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Grift Had a Great Answer

In reply to: Why am I receiving junk mail from my own email address?

But here is more detail just in case:

Many spam filters will work off of your contact list so, if some return address is on your list, it will (maybe) have a better chance of getting through your spam filter. Also, if you decide to reply to the spam, YOU will get the email. You won't be filling the spammer's inbox with stuff.
Here is another thing that started in the 1990's: malware! Let's say a friend of your has certain types of malware that capture information from emails such as To: or CC: addresses and then sends the information to a spammer. The spammer then sends mail out using all of the information they got from your friend's computer and the FROM: address for that email is selected from the list. So, if you get emails from people that you don't know complaining that you are sending them spam, nicely ask for a copy of the email and tell them it was generated from someone who has malware and not you.

But Grift is right. The main reason is to fool spam filters. What do I use? I have a "remailer" (http://www.pobox.com) and they first receive my mail, eliminate spam depending on how strong my settings are, and then send the good mail to me. I have it set low to avoid false positives but they also send me a report on mail that was blocked so I can check for false positives and release mail, if necessary. I also have Norton Security which has a spam filter.

There is no "trick". In Internet TCP/IP anyone can send an email and put anything they want as the From: address. There is nothing to guarantee that the address is even real.

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Your email asn't been hacked ...

In reply to: Why am I receiving junk mail from my own email address?

... at least what you tell us is no evidence of that. Here's how it works - some of what I'll say will repeat some of what others have already said:

The main reason this can happen is that anyone can send emails via any number of SMTP servers (SMTP is the protocol for sending emails) that are publicly accessible. And you can put any email address in as a sender - even ones that don't exist. This latter option won't work with some corporate receiving email servers any more, because they now - in self defence - check whether there is at least a DNS entry for the domain you are using and reject mail from unknown domains. What remains is that any valid email address - however they came by it - can be used by spammers and pranksters and fraudsters as a return address.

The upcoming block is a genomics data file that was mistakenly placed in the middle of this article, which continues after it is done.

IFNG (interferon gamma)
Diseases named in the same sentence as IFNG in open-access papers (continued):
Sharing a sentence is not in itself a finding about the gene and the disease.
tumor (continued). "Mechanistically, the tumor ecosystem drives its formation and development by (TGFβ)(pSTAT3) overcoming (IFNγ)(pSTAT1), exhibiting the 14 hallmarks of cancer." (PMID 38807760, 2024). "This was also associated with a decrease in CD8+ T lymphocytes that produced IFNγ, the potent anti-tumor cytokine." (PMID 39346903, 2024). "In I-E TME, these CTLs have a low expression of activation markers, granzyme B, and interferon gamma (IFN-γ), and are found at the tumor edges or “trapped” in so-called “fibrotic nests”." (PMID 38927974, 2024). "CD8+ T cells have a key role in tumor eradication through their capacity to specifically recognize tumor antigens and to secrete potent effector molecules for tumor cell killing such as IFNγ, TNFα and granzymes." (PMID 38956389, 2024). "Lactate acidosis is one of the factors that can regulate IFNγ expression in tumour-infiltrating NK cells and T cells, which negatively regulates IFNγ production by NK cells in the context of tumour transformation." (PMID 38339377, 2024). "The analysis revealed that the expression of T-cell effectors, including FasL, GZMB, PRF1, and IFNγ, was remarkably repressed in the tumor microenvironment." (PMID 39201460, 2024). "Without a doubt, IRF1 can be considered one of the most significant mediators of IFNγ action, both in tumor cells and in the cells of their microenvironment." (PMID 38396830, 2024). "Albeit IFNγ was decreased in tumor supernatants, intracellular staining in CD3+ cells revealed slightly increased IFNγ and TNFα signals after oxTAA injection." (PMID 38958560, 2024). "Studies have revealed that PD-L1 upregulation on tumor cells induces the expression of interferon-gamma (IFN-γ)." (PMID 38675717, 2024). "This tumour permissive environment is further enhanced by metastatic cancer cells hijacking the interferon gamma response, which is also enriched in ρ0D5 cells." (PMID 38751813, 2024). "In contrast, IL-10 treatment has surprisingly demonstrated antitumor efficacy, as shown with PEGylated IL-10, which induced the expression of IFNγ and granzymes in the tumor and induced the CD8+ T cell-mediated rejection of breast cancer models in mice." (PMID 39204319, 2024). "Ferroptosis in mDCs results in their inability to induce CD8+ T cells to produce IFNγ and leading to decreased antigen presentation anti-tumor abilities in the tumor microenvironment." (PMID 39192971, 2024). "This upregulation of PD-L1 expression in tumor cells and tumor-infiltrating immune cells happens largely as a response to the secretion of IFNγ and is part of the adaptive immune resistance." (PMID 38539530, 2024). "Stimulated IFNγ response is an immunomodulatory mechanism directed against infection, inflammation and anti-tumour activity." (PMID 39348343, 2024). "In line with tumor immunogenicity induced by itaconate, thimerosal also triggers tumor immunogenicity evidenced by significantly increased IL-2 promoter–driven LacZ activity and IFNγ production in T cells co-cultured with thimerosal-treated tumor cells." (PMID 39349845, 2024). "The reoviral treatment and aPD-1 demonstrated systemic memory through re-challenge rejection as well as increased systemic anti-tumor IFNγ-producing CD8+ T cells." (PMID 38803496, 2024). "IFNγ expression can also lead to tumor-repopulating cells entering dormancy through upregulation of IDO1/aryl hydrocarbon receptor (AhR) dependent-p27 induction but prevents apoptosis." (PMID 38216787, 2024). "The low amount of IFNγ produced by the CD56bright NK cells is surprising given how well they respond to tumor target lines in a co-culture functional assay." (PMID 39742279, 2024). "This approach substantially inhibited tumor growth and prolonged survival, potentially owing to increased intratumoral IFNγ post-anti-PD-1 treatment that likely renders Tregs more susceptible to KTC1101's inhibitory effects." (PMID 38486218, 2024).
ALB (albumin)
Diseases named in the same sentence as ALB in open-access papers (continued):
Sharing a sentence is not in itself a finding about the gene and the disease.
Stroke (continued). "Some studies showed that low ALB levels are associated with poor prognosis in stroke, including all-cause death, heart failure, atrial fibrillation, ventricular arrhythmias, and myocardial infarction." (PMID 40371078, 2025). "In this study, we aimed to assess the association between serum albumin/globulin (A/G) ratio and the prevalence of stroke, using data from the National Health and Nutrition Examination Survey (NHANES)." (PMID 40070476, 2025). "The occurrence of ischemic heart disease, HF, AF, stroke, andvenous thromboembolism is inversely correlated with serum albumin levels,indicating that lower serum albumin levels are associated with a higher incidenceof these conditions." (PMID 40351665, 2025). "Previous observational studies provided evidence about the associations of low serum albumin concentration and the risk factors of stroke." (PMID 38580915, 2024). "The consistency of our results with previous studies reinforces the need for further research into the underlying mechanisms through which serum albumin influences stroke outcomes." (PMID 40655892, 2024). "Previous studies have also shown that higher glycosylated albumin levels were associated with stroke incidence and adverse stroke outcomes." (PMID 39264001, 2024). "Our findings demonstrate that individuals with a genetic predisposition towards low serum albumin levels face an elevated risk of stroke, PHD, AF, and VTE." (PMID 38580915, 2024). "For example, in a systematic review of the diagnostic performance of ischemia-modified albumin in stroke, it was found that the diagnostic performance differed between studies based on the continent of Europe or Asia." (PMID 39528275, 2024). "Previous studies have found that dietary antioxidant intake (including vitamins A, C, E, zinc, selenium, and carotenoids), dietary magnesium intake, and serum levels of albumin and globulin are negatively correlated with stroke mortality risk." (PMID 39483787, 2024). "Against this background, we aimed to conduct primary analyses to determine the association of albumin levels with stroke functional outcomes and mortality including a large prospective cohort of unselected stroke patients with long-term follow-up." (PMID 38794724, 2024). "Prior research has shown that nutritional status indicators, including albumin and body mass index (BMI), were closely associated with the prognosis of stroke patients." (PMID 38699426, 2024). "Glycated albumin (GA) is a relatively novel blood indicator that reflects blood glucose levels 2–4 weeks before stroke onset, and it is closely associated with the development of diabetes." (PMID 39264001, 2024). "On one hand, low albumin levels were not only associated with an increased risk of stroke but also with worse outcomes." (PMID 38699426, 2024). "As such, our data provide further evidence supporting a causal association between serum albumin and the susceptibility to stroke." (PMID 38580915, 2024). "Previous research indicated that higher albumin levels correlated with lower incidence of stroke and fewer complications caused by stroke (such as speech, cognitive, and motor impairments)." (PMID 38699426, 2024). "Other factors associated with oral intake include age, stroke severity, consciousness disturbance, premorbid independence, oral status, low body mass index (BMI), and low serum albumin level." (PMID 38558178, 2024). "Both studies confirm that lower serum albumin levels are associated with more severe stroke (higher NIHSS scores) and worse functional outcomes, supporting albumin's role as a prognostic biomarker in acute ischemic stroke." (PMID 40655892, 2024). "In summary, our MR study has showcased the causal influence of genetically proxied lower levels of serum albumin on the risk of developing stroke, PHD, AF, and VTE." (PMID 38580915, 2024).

You would normally not notice that unless you receive spam from an address you know. And when you ask the alleged sender s/he won't have a record of that mail, because chances are it wasn't even sent via their mail provider. And, yes, you could also receive fraudulent mail that appears to come from yourself.
These apparent "hits" usually can be explained by the way email addresses are harvested - a mutual friend sends out a mail to a number of his/her acquiantences and the whole distribution list gets harvested together. The baddies then hop ethat you are more trusting of emails that appear to come from a known and trusted sender. That they pick your own address is probably due to an oversight or an excessive amount of greed.
Another thing you may find from time to time that also gives you a glimps of how this works is a "delivey failed" message from a completely unknown party. It happened to me at my work email address (and the company I work for has close to half a million email addresses in its domains and the admins there are absolutely meticulous about keeping all that squeaky clean.) Still, one day I started getting mails from various "postmaster@xyz.com" type addresses about the address "xxyyzz@xyz.com" being unknown and the mail sent by me at hh:mm on mm/dd/yyyy being undeliverable. The attached mail is a classic spam or phishing mail or one of the "open attachment urgently" variety (how telltale can you get?) - something I have never before seen in my life. But as I said already, that mail never saw my mail server before. It was sent from somewhere else but had my return address on it. Needless to say that xxyyzz@xyz.com may have existed once upon a time, or it was a typo in that harvested distribution list.

Let us just console ourselves with the thought that the mail protocols that make fraud like this so easy were created at a time where everybody on the internet could still put absolute trust in everybody else on the internet, and in the case of some of us that we were around then to enjoy that.

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You could have been pawned.